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Restoration over criminalization

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Today we released a follow up to our community brief on school climate from last year about restorative practices in Pittsburgh Public Schools. In it, we discuss our findings from a survey and focus groups we conducted this past spring with parents and students in schools that are participating in a Department of Justice study into the impact restorative practices can have on improving school climates.

Click here to download “Restoration over criminalization: An A+ Schools community brief.”

While there is still much to learn about the efficacy of restorative practices in schools, it is a practice that is showing some promise locally and nationally. We would urge the school board to:

1. Commit to implementing restorative practices in all schools by 2020, recognizing that students, staff, and parents will need to time to learn about and engage in using restorative practices within each school .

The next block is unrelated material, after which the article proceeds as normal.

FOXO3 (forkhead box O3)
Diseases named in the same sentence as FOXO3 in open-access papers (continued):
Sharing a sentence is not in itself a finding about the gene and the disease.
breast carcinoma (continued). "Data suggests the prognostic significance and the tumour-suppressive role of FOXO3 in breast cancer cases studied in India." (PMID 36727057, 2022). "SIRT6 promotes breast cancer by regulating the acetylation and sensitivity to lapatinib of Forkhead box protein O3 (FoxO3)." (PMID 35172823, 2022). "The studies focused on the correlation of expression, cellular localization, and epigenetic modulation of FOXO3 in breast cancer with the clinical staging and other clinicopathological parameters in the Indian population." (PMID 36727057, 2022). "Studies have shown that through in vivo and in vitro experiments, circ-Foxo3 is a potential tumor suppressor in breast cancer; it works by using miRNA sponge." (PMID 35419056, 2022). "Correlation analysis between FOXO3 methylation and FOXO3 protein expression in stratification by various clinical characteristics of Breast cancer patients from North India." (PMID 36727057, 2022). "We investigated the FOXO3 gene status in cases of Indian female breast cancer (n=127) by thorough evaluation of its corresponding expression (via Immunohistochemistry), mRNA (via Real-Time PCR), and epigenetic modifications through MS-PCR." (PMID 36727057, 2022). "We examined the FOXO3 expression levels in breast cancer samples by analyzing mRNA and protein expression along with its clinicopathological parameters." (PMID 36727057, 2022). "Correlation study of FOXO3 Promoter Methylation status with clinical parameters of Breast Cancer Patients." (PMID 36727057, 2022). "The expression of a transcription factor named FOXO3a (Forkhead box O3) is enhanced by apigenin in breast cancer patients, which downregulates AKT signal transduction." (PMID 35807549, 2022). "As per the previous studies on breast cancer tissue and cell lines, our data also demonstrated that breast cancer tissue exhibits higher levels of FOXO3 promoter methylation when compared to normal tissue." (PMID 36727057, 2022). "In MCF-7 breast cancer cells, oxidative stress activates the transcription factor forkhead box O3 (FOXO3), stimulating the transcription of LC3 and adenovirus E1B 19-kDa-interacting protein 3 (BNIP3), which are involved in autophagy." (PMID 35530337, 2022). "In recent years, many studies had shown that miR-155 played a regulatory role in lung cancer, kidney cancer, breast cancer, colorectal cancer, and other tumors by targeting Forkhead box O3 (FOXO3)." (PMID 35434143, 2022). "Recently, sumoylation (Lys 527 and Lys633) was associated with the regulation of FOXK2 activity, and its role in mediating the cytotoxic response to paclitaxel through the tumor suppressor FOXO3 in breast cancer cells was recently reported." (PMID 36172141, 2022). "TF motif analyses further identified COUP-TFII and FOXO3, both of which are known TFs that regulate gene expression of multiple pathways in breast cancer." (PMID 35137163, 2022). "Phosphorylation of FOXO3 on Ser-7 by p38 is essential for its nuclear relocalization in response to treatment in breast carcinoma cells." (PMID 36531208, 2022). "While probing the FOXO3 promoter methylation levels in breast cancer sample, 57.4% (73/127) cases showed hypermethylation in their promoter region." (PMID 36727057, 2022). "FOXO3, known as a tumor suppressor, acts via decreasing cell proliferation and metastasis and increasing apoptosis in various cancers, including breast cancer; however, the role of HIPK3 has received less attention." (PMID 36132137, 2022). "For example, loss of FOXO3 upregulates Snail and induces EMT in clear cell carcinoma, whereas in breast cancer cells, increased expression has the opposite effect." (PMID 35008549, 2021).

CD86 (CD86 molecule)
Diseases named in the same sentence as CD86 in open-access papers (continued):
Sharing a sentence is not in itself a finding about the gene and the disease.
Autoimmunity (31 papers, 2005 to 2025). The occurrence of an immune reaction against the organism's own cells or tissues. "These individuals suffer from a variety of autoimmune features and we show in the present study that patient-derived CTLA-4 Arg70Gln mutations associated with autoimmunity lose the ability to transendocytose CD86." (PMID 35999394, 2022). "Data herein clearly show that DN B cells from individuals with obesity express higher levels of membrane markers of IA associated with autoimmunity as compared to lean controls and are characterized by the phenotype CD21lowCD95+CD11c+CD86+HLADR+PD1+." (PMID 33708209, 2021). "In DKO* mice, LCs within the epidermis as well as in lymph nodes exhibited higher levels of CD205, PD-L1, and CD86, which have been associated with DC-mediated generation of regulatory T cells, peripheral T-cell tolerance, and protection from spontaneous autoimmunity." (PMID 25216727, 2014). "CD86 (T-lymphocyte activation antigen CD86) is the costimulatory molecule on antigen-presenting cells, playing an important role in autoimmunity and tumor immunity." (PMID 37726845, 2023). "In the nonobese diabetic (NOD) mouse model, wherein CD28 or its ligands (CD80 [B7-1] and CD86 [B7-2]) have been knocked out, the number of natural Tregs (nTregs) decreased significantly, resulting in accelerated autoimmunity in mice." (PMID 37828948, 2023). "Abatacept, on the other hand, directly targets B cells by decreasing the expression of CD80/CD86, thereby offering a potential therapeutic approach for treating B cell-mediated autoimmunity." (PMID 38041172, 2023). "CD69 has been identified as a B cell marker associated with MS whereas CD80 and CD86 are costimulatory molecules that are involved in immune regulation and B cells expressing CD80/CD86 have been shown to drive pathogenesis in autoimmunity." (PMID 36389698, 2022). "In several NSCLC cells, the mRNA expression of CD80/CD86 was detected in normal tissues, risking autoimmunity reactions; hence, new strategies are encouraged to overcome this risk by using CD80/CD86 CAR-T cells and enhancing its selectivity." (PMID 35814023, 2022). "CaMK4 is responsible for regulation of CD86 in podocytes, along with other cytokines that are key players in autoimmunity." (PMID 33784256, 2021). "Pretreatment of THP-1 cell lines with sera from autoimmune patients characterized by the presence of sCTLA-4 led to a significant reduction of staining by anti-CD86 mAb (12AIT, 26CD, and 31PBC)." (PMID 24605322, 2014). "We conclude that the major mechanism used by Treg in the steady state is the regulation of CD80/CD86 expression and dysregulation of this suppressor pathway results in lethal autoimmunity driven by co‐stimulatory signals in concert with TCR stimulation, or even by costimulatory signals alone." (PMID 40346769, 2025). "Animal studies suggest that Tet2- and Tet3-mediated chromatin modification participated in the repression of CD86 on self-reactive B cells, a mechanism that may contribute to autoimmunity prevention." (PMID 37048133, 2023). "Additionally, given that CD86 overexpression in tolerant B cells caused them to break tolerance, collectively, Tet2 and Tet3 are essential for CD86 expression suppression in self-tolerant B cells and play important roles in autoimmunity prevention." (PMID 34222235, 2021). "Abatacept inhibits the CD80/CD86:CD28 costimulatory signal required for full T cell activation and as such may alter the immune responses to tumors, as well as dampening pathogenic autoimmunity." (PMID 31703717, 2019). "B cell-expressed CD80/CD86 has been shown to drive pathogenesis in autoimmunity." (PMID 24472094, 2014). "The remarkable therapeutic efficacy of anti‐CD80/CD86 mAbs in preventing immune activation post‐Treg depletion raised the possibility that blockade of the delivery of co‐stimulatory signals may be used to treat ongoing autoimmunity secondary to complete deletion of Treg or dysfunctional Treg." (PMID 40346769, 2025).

2. Commit to provide ongoing support and training to all staff on restorative practices, and other social emotional behavioral supports .

3. Stabilize principal leadership at schools by supporting building leaders to be effective and providing services and supports from central office that meet the unique demands of each school.

We recognize that one size does not fit all when it comes to building school cultures that work for children. Implementing restorative practices in a manner that meets the needs of students, parents, and educators will be important to building long-term cultural change at each school. We hope PPS will continue to build upon what it has learned in the study to create school climates that seek to repair  and avoid harm.

You can learn more about restorative practices and pushout by signing up for our email newsletter and taking part in community trainings being conducted by Parent Nation and TeenBloc.